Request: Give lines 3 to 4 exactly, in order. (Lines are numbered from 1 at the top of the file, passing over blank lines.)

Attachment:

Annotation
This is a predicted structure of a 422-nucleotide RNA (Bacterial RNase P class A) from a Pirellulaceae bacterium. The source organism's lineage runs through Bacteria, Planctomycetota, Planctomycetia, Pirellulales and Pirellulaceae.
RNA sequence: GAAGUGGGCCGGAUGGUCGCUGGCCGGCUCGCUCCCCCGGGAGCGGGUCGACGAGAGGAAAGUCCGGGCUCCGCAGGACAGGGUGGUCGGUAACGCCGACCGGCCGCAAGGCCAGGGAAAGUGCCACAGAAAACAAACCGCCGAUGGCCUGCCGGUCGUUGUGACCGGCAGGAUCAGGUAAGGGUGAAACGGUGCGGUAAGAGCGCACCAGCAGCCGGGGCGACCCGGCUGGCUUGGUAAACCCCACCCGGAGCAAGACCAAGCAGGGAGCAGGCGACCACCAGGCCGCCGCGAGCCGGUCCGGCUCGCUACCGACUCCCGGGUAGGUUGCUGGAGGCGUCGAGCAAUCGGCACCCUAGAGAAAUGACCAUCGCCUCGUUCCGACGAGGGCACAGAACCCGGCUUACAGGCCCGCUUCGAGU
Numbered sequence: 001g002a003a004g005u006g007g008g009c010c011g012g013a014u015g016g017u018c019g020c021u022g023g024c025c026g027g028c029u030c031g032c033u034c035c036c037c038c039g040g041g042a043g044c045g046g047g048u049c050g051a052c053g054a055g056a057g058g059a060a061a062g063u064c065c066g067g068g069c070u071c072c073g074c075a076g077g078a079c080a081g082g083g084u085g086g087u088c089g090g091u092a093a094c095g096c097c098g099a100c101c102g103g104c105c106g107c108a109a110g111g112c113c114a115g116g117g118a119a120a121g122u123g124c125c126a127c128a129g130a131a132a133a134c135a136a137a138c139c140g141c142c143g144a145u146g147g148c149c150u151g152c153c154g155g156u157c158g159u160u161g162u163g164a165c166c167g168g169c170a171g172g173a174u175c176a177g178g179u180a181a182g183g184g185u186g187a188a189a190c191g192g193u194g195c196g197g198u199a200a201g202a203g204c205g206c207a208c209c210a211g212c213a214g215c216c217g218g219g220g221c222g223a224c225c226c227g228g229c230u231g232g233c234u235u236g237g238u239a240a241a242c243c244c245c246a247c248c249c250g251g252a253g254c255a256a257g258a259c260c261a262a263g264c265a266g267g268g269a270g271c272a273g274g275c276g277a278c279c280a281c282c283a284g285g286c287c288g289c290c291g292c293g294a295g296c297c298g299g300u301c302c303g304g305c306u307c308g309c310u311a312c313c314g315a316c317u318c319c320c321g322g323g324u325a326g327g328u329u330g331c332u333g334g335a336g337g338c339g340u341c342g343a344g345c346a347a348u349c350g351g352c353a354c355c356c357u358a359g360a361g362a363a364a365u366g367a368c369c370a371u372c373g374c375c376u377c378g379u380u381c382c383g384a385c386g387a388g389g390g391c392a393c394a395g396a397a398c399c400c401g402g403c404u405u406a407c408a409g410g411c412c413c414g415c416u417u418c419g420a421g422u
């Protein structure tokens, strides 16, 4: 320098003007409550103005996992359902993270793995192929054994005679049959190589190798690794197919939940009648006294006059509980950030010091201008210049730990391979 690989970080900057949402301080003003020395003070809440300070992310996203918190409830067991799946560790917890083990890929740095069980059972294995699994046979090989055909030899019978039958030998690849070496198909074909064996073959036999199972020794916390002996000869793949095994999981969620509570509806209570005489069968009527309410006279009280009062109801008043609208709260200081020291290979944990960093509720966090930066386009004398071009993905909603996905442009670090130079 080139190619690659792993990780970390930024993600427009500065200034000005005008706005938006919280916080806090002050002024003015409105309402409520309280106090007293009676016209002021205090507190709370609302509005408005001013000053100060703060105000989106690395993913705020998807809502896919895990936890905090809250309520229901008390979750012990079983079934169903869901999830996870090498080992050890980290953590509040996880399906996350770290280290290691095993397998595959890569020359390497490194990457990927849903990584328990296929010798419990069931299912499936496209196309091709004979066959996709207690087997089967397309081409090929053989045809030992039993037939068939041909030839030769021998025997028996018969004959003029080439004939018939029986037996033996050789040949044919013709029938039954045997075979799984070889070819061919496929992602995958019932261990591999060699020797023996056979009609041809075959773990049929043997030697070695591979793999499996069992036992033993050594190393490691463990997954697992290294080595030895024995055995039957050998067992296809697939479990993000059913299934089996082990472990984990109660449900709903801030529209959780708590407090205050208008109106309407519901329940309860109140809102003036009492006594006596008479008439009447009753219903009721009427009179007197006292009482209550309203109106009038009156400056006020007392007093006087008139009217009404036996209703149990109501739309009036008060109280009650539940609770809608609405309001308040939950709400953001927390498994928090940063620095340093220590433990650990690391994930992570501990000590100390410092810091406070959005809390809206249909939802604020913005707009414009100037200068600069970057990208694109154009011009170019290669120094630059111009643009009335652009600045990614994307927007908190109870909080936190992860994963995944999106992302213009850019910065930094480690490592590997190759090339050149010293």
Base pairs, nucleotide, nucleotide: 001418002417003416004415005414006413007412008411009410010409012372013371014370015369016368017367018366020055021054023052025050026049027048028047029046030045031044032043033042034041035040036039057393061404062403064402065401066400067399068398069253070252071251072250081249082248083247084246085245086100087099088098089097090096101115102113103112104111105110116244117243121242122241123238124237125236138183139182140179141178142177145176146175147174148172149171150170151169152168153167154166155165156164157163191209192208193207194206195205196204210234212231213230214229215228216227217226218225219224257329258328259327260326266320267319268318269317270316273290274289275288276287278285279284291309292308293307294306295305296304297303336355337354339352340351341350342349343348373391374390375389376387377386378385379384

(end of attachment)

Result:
RNA sequence: GAAGUGGGCCGGAUGGUCGCUGGCCGGCUCGCUCCCCCGGGAGCGGGUCGACGAGAGGAAAGUCCGGGCUCCGCAGGACAGGGUGGUCGGUAACGCCGACCGGCCGCAAGGCCAGGGAAAGUGCCACAGAAAACAAACCGCCGAUGGCCUGCCGGUCGUUGUGACCGGCAGGAUCAGGUAAGGGUGAAACGGUGCGGUAAGAGCGCACCAGCAGCCGGGGCGACCCGGCUGGCUUGGUAAACCCCACCCGGAGCAAGACCAAGCAGGGAGCAGGCGACCACCAGGCCGCCGCGAGCCGGUCCGGCUCGCUACCGACUCCCGGGUAGGUUGCUGGAGGCGUCGAGCAAUCGGCACCCUAGAGAAAUGACCAUCGCCUCGUUCCGACGAGGGCACAGAACCCGGCUUACAGGCCCGCUUCGAGU
Numbered sequence: 001g002a003a004g005u006g007g008g009c010c011g012g013a014u015g016g017u018c019g020c021u022g023g024c025c026g027g028c029u030c031g032c033u034c035c036c037c038c039g040g041g042a043g044c045g046g047g048u049c050g051a052c053g054a055g056a057g058g059a060a061a062g063u064c065c066g067g068g069c070u071c072c073g074c075a076g077g078a079c080a081g082g083g084u085g086g087u088c089g090g091u092a093a094c095g096c097c098g099a100c101c102g103g104c105c106g107c108a109a110g111g112c113c114a115g116g117g118a119a120a121g122u123g124c125c126a127c128a129g130a131a132a133a134c135a136a137a138c139c140g141c142c143g144a145u146g147g148c149c150u151g152c153c154g155g156u157c158g159u160u161g162u163g164a165c166c167g168g169c170a171g172g173a174u175c176a177g178g179u180a181a182g183g184g185u186g187a188a189a190c191g192g193u194g195c196g197g198u199a200a201g202a203g204c205g206c207a208c209c210a211g212c213a214g215c216c217g218g219g220g221c222g223a224c225c226c227g228g229c230u231g232g233c234u235u236g237g238u239a240a241a242c243c244c245c246a247c248c249c250g251g252a253g254c255a256a257g258a259c260c261a262a263g264c265a266g267g268g269a270g271c272a273g274g275c276g277a278c279c280a281c282c283a284g285g286c287c288g289c290c291g292c293g294a295g296c297c298g299g300u301c302c303g304g305c306u307c308g309c310u311a312c313c314g315a316c317u318c319c320c321g322g323g324u325a326g327g328u329u330g331c332u333g334g335a336g337g338c339g340u341c342g343a344g345c346a347a348u349c350g351g352c353a354c355c356c357u358a359g360a361g362a363a364a365u366g367a368c369c370a371u372c373g374c375c376u377c378g379u380u381c382c383g384a385c386g387a388g389g390g391c392a393c394a395g396a397a398c399c400c401g402g403c404u405u406a407c408a409g410g411c412c413c414g415c416u417u418c419g420a421g422u